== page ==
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Technical Standards

Regarding: Abilities and skills required of a candidate for the Master of Physician Assistant Studies (MPAS).

A candidate for the MPAS degree as a Physician Assistant shall have abilities and skills in the areas of observation, communication, motor function, conceptual and analytical thinking, and normative behavioral and social attributes. Technological accommodations can be made for some disabilities in certain of these areas, but the role of the Physician Assistant in the delivery of health care necessitates that he/she shall be able to perform in an independent manner.

  1. Observation: The candidate shall be able to observe demonstrations in the basic sciences. A candidate shall be able to observe a patient accurately at a distance and close at hand. Observation necessitates the functional use of the senses of vision and touch which are enhanced by the functional use of the sense of smell.
  2. Communication: A candidate shall be able to speak, to hear, and to observe patients in order to elicit information, describe changes in mood, activity, and posture, and perceive nonverbal communication. A candidate shall be able to communicate effectively and sensitively with patients. Communication includes not only speech, but reading and writing. Candidates shall be able to communicate effectively and efficiently in oral and written form with members of the health care team.
  3. Motor function: Candidates shall have sufficient motor function to elicit information from patients by auscultation, percussion, palpation, and other diagnostic maneuvers. A candidate shall be able to perform basic laboratory tests (urinalysis, phlebotomy, etc.), carry out procedures (intubation, pelvic exams, etc.), and read EKGs and X-rays. A candidate shall be able to execute motor movements required to provide general care and emergency treatment to patients. Examples of emergency treatment required of PAs are cardiopulmonary resuscitation, the administration of intravenous medications, the application of pressure to stop bleeding, the opening of obstructed airways, suturing wounds, and the performance of obstetrical and surgical maneuvers. Such actions require coordination of both gross and fine muscular movements, equilibrium, and functional use of the senses of touch and vision.
  4. Conceptual and analytical thought: These abilities include being able to perceive all manner of sensory stimuli, including verbal, written, visual, auditory, tactile, and olfactory. The candidate must be able to synthesize and integrate the aforementioned sensory inputs and apply them to patient care through objective and subjective examinations in a timely manner with stressful distracters consistent with the medical environment.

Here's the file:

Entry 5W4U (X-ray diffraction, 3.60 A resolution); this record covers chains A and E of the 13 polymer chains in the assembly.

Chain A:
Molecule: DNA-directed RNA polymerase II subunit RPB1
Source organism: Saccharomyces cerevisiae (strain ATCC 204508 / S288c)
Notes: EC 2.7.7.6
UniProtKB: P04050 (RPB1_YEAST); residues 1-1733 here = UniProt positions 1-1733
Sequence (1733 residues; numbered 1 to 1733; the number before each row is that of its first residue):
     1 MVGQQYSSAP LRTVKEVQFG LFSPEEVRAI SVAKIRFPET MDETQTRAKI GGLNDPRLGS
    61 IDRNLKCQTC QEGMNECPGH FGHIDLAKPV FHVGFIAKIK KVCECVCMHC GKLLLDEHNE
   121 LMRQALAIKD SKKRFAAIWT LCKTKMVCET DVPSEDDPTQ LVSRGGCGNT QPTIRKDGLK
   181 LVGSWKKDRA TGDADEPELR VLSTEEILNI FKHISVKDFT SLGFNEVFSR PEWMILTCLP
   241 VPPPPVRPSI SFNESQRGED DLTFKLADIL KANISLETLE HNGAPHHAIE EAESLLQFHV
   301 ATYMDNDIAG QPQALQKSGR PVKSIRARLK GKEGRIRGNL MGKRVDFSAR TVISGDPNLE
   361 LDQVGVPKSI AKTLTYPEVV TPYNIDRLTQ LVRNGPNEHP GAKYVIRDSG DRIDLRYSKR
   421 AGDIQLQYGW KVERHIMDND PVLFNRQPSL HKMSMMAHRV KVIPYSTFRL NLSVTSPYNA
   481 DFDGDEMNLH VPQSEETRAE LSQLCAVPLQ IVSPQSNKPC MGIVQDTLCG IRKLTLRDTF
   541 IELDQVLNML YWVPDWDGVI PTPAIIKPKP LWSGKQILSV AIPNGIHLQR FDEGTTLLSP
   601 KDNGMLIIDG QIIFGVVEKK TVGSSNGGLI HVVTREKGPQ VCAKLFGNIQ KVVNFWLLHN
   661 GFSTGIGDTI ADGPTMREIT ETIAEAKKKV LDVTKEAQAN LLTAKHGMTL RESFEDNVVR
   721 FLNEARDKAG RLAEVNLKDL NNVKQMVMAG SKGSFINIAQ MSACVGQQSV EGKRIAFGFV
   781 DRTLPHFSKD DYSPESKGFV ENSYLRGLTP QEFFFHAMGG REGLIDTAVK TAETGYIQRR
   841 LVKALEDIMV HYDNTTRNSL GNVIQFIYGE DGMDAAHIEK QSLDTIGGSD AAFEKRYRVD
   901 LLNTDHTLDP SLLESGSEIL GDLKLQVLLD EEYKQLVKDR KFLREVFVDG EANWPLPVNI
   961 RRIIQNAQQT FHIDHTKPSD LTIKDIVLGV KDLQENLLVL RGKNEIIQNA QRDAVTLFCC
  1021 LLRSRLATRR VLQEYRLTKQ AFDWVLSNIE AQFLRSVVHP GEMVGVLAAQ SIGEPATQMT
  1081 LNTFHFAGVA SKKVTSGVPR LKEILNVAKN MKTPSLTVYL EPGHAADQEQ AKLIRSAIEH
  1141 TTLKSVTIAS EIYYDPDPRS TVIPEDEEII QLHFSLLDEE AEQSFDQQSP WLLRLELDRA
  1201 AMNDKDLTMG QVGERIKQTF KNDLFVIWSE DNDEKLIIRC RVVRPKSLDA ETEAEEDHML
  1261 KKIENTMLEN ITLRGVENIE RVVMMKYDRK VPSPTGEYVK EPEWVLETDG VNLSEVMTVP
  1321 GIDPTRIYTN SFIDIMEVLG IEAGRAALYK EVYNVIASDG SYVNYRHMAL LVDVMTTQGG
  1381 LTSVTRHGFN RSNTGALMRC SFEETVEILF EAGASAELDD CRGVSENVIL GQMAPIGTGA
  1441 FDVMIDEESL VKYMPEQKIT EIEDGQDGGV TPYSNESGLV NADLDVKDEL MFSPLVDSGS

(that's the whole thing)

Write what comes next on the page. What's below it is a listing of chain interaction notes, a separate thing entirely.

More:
5. Behavioral and social attributes: A candidate shall possess the emotional health required for full utilization of his/her intellectual abilities, the exercise of good judgment, the prompt completion of all responsibilities attendant to the diagnosis and care of patients, and the development of mature, sensitive and effective relationships with patients. Candidates shall be able to tolerate physically taxing workloads and to function effectively under stress. If a candidate has any spiritual, ethical, personal, or constitutional objection to physical contact with any gender identity or expression, such objection may not interfere with the candidate’s ability to perform full physical examinations of patients, which is necessary to fulfill the requirements of clinical competence and graduation. Students will also be required to practice and perfect physical examination skills on each other (with the exception of examinations of the genitalia). Candidates shall be able to adapt to changing environments, to display flexibility, and to learn to function in the face of uncertainties in the clinical problems of many patients. Because disease recognizes no holiday or day of the week, candidates must be willing to perform in the clinical setting as required by their designated preceptor. Compassion, integrity, concern for others, interpersonal skills, interest, and motivation are all personal qualities that are assessed during the education process.